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The spate of shutdowns around the new coronavirus have temporarily halted much economic activity. That we know. But we’ve seen a cascade of other effects in our daily lives, ranging from the the everyday (spending much more time with our spouses and children in lockdown) to the profound .

One of the profound effects has been an unprecedented shortage of donated blood. Drives across the nation have been canceled because of fears over the virus.

That’s understandable. But donated blood is a cornerstone of our public health system. Without it, certain surgeries and regular transfusions might have to be paused or halted altogether. And that means even more lives might be put at risk.

Here are the facts. Coronavirus can’t be spread via blood. If you’re in good health and meet the criteria to donate, you should do so now. Don’t know how to do so without a regularly scheduled blood drive? Head to the American Red Cross donation website to find an opportunity near you.

The Red Cross puts it succinctly: “Giving blood is considered an essential community service. As part of our nation’s critical infrastructure, healthy individuals can still donate in areas that have issued shelter in place declarations. The Red Cross also urges organizations to maintain scheduled blood drives. Donating is a safe process and people should not hesitate to give or receive blood or platelets. We have implemented additional precautions to ensure safety of our donors and staff.”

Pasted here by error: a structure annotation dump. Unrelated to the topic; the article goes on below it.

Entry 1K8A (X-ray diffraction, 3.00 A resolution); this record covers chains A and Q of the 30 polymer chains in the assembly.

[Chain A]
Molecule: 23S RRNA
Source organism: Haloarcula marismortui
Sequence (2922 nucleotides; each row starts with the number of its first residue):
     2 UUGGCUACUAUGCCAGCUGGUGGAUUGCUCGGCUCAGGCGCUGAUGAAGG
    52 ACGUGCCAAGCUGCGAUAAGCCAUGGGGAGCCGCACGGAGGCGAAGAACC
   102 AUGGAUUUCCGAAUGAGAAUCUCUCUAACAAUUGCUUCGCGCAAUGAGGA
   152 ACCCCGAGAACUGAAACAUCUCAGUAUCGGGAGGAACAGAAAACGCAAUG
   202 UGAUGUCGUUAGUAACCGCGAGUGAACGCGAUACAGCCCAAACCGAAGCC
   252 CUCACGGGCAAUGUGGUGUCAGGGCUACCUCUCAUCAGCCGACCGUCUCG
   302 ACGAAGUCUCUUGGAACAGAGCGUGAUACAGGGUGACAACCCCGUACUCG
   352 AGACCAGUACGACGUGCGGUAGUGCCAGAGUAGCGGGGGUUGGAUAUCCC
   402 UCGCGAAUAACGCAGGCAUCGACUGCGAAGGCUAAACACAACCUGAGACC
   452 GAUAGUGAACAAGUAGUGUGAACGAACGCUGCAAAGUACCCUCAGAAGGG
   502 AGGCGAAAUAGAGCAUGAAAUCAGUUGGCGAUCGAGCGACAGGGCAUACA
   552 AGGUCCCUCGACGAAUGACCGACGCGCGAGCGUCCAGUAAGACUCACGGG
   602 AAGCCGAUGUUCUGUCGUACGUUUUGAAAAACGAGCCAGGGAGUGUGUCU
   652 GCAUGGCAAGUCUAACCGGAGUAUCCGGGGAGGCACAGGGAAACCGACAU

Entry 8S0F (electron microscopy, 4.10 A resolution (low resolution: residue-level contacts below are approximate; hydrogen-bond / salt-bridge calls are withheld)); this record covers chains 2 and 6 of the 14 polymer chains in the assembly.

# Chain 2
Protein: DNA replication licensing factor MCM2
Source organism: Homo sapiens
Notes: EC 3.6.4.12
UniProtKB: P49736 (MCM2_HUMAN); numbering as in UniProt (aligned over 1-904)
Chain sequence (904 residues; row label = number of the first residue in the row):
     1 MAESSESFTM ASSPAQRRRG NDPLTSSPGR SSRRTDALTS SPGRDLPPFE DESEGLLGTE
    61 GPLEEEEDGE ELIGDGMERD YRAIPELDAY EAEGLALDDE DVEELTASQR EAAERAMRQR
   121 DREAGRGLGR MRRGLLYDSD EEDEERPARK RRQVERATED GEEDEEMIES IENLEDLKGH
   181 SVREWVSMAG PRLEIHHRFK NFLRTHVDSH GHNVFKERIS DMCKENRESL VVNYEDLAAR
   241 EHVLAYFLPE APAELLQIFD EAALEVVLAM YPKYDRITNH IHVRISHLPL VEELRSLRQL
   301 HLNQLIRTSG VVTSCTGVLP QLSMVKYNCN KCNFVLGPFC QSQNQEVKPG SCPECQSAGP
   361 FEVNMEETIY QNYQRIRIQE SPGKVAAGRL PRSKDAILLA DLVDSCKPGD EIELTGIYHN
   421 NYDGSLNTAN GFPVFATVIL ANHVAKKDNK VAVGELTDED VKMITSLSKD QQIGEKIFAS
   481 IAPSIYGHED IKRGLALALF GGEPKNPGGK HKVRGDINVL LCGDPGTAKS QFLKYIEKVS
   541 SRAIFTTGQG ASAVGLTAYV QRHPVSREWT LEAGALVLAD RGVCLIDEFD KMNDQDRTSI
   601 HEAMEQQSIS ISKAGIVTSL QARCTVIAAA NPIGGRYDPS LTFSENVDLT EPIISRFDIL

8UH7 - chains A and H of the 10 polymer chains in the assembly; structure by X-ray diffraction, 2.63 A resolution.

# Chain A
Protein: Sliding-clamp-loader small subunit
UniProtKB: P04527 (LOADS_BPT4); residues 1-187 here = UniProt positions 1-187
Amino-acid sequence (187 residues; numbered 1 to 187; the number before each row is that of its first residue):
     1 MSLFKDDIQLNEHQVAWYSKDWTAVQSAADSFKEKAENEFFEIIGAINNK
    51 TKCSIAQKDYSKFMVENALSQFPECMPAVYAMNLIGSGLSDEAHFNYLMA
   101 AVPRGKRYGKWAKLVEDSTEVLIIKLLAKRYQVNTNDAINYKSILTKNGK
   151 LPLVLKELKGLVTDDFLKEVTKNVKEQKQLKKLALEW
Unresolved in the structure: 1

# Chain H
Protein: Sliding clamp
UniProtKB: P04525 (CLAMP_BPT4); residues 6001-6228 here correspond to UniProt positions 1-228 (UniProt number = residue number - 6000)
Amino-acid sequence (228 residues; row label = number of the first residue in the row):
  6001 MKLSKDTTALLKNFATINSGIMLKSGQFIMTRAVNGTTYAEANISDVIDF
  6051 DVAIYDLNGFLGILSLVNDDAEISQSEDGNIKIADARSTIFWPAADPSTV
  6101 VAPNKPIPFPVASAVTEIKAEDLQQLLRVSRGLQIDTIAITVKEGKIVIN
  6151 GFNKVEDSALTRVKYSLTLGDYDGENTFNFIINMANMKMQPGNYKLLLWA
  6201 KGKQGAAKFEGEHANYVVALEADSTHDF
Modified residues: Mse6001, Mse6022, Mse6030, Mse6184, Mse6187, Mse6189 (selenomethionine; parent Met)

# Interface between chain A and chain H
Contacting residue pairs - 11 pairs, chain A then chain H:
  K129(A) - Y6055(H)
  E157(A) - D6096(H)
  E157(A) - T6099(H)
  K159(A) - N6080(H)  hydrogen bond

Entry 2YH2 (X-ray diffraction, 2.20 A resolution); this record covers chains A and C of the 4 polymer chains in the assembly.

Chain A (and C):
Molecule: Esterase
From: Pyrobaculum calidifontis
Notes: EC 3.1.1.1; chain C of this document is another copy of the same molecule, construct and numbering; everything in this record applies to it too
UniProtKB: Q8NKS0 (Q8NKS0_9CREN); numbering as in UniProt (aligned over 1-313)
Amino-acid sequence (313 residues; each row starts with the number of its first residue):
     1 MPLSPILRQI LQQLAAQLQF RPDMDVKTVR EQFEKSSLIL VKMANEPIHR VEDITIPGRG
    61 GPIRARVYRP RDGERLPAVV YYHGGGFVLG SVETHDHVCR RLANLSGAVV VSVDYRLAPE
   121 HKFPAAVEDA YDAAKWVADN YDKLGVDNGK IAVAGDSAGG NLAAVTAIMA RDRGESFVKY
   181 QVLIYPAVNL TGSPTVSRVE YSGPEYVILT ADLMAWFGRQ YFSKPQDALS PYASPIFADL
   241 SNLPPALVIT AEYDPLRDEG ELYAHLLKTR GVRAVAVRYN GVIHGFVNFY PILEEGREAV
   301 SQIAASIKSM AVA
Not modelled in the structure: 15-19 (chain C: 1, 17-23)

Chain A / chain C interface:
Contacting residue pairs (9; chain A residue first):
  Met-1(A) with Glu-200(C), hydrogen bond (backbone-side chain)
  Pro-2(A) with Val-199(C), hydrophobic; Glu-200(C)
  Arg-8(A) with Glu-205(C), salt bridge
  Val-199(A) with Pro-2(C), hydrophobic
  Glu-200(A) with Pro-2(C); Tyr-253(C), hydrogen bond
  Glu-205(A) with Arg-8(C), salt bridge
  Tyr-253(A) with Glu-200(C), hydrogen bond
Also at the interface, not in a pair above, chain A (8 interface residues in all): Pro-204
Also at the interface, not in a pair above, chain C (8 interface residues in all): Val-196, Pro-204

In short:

This need isn’t going to go away. Our health care system relies on a supply of healthy, available donated blood. If you can’t find an opportunity right away, there may be a chance in a few weeks, or even in a month or two. Regardless, if you’re able to donate you should do so.

The shutdowns associated with the coronavirus have stressed everyone. But most of us understand that they’re critical for public health. They will also likely last awhile.

As our lives seem to shrink in terms of scope — mainly taking place inside our homes and the immediate space outside — we can’t forget that we’re part of a larger system. Although we may not see them as regularly, other people still depend on us. And we still depend on them.

The bonds and needs of the community don’t disappear simply because of social distancing.

Your neighbors and the wider world depend on a readily available blood supply. That hasn’t and won’t change. Please donate.